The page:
Last Updated on July 19, 2016 by Federal Disability Lawyer
Your Federal disability retirement application was well-prepared: perhaps it was prepared with the help of an attorney; the medical documentation seemed solidly unequivocal; the doctor made the necessary connections between one’s medical conditions and the type of essential elements of one’s job; the packet, by all accounts, should have been approved, and by all expectations, the approval should have been reasonably expected.
Instead, you receive a letter stating that your disability retirement application was disapproved, and a “Discussion” section follows, explaining why the Office of Personnel Management denied your application. Why did this happen? There are multiple reasons why such a denial can occur: the OPM specialist could be a person who lacks a clear understanding of the applicable laws governing disability retirement applications (more often than not, this is the case, and what you actually get in the so-called “Discussion” Section of the denial letter is merely a regurgitation of the statutory criteria for eligibility for disability retirement, without a recognition of the interpretation of such criteria by Federal Judges for the Federal Court of Appeals or by Administrative Judges from the Merit Systems Protection Board); it could be as simple as the OPM representative selectively choosing to read the medical reports and records, and disregarding or ignoring supportive portions of the medical records and reports; or it could be that additional medical reports and records need to be obtained in order to “shore up” the application.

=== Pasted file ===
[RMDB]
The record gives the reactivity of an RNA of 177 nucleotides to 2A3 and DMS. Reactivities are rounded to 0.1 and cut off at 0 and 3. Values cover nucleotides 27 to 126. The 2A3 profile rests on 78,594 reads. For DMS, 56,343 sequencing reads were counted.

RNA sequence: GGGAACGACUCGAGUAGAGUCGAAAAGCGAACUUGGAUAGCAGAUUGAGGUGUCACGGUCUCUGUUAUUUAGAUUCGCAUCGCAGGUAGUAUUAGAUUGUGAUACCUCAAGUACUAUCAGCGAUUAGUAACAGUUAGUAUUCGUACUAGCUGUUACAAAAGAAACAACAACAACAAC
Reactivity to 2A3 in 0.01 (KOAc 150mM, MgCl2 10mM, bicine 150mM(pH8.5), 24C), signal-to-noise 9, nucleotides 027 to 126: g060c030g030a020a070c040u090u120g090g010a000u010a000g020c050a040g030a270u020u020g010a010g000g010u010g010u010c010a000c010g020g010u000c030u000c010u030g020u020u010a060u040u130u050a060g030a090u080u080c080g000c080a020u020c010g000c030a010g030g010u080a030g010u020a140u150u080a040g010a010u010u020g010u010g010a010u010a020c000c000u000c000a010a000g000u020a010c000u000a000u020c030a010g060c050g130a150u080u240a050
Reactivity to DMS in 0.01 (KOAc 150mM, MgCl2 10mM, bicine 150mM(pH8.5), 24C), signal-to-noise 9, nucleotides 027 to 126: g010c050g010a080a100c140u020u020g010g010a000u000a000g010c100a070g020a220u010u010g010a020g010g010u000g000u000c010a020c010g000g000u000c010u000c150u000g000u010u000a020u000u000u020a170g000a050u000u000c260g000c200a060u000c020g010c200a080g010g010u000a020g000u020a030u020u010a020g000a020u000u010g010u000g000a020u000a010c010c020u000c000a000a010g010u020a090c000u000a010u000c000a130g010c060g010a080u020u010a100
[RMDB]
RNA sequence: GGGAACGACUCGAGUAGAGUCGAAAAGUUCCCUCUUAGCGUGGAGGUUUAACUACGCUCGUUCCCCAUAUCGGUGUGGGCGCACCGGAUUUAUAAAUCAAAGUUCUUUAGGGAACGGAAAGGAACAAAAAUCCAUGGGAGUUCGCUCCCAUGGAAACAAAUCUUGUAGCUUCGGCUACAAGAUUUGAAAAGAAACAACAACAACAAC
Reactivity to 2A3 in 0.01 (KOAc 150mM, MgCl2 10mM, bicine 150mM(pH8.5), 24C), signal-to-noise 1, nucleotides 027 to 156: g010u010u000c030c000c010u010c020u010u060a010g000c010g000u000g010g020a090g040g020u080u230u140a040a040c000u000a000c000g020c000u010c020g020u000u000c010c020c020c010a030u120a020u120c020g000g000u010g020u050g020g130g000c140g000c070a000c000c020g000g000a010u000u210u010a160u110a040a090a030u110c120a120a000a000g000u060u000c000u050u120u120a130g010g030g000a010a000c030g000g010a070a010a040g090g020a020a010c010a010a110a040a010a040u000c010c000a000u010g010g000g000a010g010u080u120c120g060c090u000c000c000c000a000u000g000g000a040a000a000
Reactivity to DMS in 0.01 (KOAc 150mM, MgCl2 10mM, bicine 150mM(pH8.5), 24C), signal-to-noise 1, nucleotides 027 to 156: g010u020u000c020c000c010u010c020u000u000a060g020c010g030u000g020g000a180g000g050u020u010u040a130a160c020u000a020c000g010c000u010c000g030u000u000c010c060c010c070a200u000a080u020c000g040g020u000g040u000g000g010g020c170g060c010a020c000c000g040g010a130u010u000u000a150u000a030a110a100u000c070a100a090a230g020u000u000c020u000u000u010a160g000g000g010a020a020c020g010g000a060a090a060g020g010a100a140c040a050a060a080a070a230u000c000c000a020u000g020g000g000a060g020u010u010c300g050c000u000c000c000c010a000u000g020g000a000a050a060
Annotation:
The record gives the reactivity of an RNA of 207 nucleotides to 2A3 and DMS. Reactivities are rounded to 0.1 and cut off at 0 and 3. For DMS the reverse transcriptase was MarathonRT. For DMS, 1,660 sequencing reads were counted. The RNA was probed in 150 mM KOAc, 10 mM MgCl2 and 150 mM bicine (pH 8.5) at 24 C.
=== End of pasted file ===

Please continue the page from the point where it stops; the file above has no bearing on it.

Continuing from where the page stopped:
In any event, whatever the reason for the denial, one should not panic. It is merely one step in a long, administrative process. The mere fact that OPM denies your disability retirement application does not mean that they are “right” in doing so; indeed, in my opinion, they are rarely right. That is why one has the right to have it “reconsidered”, and the opportunity to make further legal arguments, and obtain further medical documentation in support of your claim. And, beyond that, you have the right to file an appeal to the Merit Systems Protection Board — and beyond. Never give up; always take it to the next step. In most cases, it will prove that OPM was in error, and in fighting the denial, you will have secured some semblence of financial security for your future.
Robert R. McGill, Esquire